- Spring arrives at Busan's ecological parks ▲ The canola flowers that are planted every year at Daejeo Ecological Park are an annual spring highlight for Busanites.With spring on the way, it's best to be informed as to which parks have the prettiest flowers in town. Look no further than Busan's four ecological parks along the Nakdong estuary. Tulips, canolas, cherry blossoms and more await your senses to help you climb out of the winter doldrums! ▲ Visitors to Daejeo Eco Park in 2016 have fun in the flowers.■ Daejeo Eco Park: A place to see beautiful canolasDaejeo Eco Park is Busan's most famous. Practically a botanical garden filled with cherry blossoms and bamboo, the main attraction is its grand collection of bright yellow canola flowers. It is, in fact, the largest single collection of canola flowers in the entire country. The area is usually filled with people visiting with to take a plethora of photos, but this year may be different.At the end of March, both canola flowers and cherry blossoms are present for viewing, so don't forget your camera! ※ How to get there: Gangseo-gu Office Station (metro line 3), exit 3. Walk about six minutes to Gupodaegyo Bridge.▲ Hwamyeong Eco Park is home to tulips of many kinds.■ Hwamyeong Eco Park: Tulips of incredible colorsBusan's northernmost eco park features festivities and fun all year long. Water sports in summer, beautiful leaves in autumn and sledding in winter. But, in spring, the tulips are the undisputed main attraction! Colorful gardens greet visitors in the north and populate the Aquatic Botanical Garden in the south. The number of tulips planted by the city is staggering: All in all, you're looking at around 120,000 tulips of amazing colorful variations and combinations! ※ How to get there: Sujeong Station (metro line 2), exit 3. Walk about 10 minutes to Korean National Open University. ▲ Walk under an amazing tunnel of cherry blossoms in Samnak Eco Park.■ Samnak and Macdo Eco Park: A tunnel and river with cherry blossomsSamnak Eco Park is competitive as one of the very best spots to see the annual cherry blossoms that so briefly bloom. Samnak's status as a cherry blossom haven is earned, but Macdo Eco Park isn't going to go down without a fight. Take a deep breath as you walk through a tunnel of these trees, and feel your stress disappear. ※ How to get there (Samnak Eco Park): Sasang Station (metro line 2), exit 3. Walk about 10 minutes from there until you reach the riverside.※ How to get there (Macdo Eco Park): Seobusan Yutongjigu Station (Busan Gimhae Light Railway). Take Gangseo-gu village bus 13 and get off at Macdo Eco Park.
- "Super Nature" exhibit mixes art with ecology ▲ Museum guests stand in room of HD digital art at Museum DAH: in Centum City, Busan. (Source: Kwon Seonghoon)A new exhibition titled "Super Nature" has opened at Museum DAH:, Korea's first digital media art museum. Focusing on environmental issues, it will be on display through August 31, 2021. ▲ "Eternal Sunshine" uses a floor of art tiles and glass ceiling. (Source: Kwon Seonghoon) ■ Focus on Biodiversity "Super Nature" explores biodiversity, the theme of World Environment Day 2020. The display addresses environmental problems and suggests the importance of environmental preservation and is sponsored by Busan Environmental Corporation, World Wide Fund for Nature (WWF) and Daejayon, an NGO composed of university students from around the world. "Super Nature" seeks to make people realize the importance of biodiversity through a combination of visual art and science. Museum DAH: shows us a vision of the future where humans and the natural world coexist sustainably. Visitors learn why we should protect the environment using all five senses at this exhibition. Works by 21 Korean and international modern artists. Over 150 works are on display, including video, installations, furniture, design, photography, paintings, sculpture, fashion and sound. ▲ Art flows from the wall to the floor of a unique digital installation. (Source: Kwon Seonghoon)■ Time for Nature Passing through the entrance and turning the corner, guests are greeted by a fancy door with a shark sculpture hanging above. This flower-patterned piece titled "Heaven's Gate" is decorated with glass and is the sparkling starting point of the exhibition. Next comes "Eternal Sunshine", a digital visual piece that is projected on both walls to catch the viewer's eye and feels like entering a mystical cave with art tiles on the ground and glass on the ceiling. "Miracle Space" is the the centerpiece of the exhibition. It's Korea's first and largest exhibition hall where full HD LED screens shine on digital art walls. It focuses on nature and combines technology and aesthetic imagination to mesmerizes guests. Audience members can move around or sit to take in the exhibit. At first, viewers might be overwhelmed by the gorgeous video display. As the piece progresses, they come to realize the importance of environmental preservation through the captivating details and metaphors in the video. ▲ Museum DAH: is in Centum City, Busan. (Source: Kwon Seonghoon)※ How to get there: Centum City Station (metro line 2), exit 6. Walk toward Busan Cinema Center.※ Website: museumdah.com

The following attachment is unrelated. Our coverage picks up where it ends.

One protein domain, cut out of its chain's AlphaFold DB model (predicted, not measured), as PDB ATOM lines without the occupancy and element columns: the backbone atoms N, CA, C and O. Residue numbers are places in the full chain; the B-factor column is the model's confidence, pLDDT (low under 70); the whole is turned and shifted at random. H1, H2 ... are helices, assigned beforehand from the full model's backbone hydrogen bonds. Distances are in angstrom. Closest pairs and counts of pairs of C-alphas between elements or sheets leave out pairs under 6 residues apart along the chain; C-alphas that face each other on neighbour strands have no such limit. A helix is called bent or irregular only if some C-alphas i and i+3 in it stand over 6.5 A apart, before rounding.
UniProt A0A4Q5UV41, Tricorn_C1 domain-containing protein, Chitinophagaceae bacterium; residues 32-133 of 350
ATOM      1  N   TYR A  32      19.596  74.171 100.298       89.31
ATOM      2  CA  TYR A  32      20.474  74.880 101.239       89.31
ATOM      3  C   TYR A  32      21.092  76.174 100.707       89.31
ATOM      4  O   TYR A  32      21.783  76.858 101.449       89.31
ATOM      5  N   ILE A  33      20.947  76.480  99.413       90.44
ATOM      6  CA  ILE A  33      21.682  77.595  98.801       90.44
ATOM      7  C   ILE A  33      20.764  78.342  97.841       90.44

- Rebuilt Nambu rail is the best way to chill out ▲ The Nambu railway, up until recently barely more than a walking trail, is once again home to a train, and tickets to ride are available now. (Source: Moon Jinwoo)You may think that the experience of taking a train by the coast is one reserved for a European vacation, but you'd be wrong! This sort of magical adventure is perfectly accessible to those in Busan. Haeundae Blue Line Park officially opened after a long period of exhaustive redevelopment of the nearly five-kilometer-long section of the old Donghae Nambu railroad track. Now, the once abandoned area features a walking trail, a functioning train and a scenic park. Whether you take the train or go for a stroll, you won't go wrong with this amazing coastal view.Course: Mipo Station, Dalmaji Tunnel, Cheongsapo Station, Cheongsapo Daritdol Observatory, Gudeokpo and Songjeong Station (four-and-a-half kilometers)▲ The Cheongsapo Daritdol Observatory snakes over the sea.The Haeundae Beach Train is the highlight of Blue Line Park. The exterior of the train's four cars are red, green, yellow and blue and feels more European than Asian. Inside, the train is equipped with large glass windows designed to give you the best view of the sea and the coast as possible. The train runs at a leisurely pace with sights of Marine City, Gwangandaegyo Bridge, Cheongsapo and Songjeong. Even at its moderate speed, the ride isn't too long and is perfect for those who want to see the sights in a short time. It departs every 30 minutes on weekdays and every 15 minutes on weekends and peak seasons. A one-way trip from Mipo Station to Songjeong Station takes about half an hour. A pass from one station to another is 7,000 won per person. A ticket for two stops is 10,000 won. This ticket is also good for a round trip. Those who want to visit all six stops will need to pay 13,000 won. Tickets are available digitally at every station. The Haeundae Beach Train is up and running, but another attraction is also noteworthy: the Sky Capsule. Going back and forth between Mipo and Cheongsapo Station, the Sky Capsule shuttle travels the two-kilometer distance at five kilometers per hour along an elevated track. Prices for the Sky Capsule vary depending on party size. A round trip for one or two passengers costs 55,000 won. How to get there: Jangsan Station (metro line 2), exit 7. Go straight for 600 meters. Cross the road in the direction of Haeundae Wonjo Halmae Gukbap at the five-way intersection and walk for an additional 140 meters. Website: bluelinepark.comPhone: 051-701-5548▲ The many colors of the brand new attractions add to the area's sense of wonder. ▲ The Blue Line is perfect for a quick tour.